This vast network of cells and tissues is constantly on the lookout for invaders, and once an enemy is spotted, a complex attack is mounted. The immune system is spread throughout the body and involves many types of cells, organs, proteins, and tissues. Crucially, it can distinguish our tissue from foreign tissue.
Dead and faulty cells are also recognised and cleared away by the immune system. If the immune system encounters a pathogen, for instance, a bacterium, virus, or parasite, it mounts a so-called immune response. An antigen is any substance that can spark an immune response. In many cases, an antigen is a bacterium, fungus, virus, toxin, or foreign body.
But it can also be one of our own cells that is faulty or dead. Initially, a range of cell types works together to recognize the antigen as an invader. Young children, with immune systems that are still developing, are more susceptible to viral infections like chickenpox, mumps and measles. But Pathcare virologist, Inéz Rossouw, says adults with weakened immune systems are also vulnerable and at greater risk of complications.
THE ROLE OF B LYMPHOCYTES
Once B lymphocytes spot the antigen, they begin to secrete antibodies (antigen is short for “antibody generators”). Antibodies are special proteins that lock on to specific antigens. Each B cell makes one specific antibody. For instance, one might make an antibody against the bacteria that cause pneumonia, and another might recognize the common cold virus.
- Vitamin C is one of the biggest immune system boosters of all. In fact, a lack of vitamin C can even make you more prone to getting sick. Foods rich in vitamin C include oranges, grapefruits, tangerines, strawberries, bell peppers, spinach, kale and broccoli. Daily intake of vitamin C is essential for good health because your body doesn’t produce or store it.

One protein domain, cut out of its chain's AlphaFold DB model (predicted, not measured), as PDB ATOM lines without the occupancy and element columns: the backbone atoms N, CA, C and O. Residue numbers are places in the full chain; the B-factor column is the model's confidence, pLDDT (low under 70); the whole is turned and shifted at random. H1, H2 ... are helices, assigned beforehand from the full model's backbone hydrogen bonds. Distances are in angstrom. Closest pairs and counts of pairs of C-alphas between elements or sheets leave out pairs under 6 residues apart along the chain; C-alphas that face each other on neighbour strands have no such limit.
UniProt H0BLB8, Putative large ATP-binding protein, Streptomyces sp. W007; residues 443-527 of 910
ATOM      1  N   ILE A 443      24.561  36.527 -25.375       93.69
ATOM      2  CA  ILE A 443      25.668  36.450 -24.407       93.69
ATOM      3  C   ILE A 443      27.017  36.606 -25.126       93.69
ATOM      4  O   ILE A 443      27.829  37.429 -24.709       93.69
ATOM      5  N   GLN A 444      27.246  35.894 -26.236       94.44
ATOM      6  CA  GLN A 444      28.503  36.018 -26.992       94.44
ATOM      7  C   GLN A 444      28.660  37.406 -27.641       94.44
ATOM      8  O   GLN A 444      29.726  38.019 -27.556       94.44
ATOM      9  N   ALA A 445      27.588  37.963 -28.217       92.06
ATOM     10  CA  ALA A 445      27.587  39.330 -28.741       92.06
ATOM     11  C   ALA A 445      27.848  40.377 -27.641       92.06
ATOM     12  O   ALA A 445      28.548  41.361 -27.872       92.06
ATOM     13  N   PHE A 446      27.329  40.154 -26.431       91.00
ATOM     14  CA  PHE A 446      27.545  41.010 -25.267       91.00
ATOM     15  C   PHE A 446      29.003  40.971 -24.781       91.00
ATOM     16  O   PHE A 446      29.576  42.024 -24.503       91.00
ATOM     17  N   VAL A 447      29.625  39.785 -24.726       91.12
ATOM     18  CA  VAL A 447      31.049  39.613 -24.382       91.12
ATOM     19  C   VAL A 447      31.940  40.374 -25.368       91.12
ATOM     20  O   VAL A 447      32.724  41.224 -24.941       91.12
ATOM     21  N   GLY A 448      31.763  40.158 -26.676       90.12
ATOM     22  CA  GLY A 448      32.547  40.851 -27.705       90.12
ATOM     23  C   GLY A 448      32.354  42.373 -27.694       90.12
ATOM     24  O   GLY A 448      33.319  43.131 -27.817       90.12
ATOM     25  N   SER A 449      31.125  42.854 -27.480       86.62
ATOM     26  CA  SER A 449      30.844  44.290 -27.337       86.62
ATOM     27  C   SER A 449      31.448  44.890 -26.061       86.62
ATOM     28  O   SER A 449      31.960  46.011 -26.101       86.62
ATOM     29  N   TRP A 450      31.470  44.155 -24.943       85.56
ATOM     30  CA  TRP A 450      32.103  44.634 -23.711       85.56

- Vitamin B6 is vital to supporting biochemical reactions in the immune system. Vitamin B6-rich foods include chicken and cold water fish such as salmon and tuna. Vitamin B6 also is found in green vegetables and in chickpeas, which is the main ingredient in hummus.
- Vitamin E is a powerful antioxidant that helps the body fight off infection. Foods rich in vitamin E include nuts, seeds and spinach.
Beta-glucans are naturally occurring polysaccharides. These glucose polymers are constituents of the cell wall of certain pathogenic bacteria and fungi. The healing and immune-stimulating properties of mushrooms have been known for thousands of years in the Eastern countries.
These mushrooms contain biologically active polysaccharides that mostly belong to group of beta-glucans. These substances increase host immune defense by activating complement system, enhancing macrophages and natural killer cell function.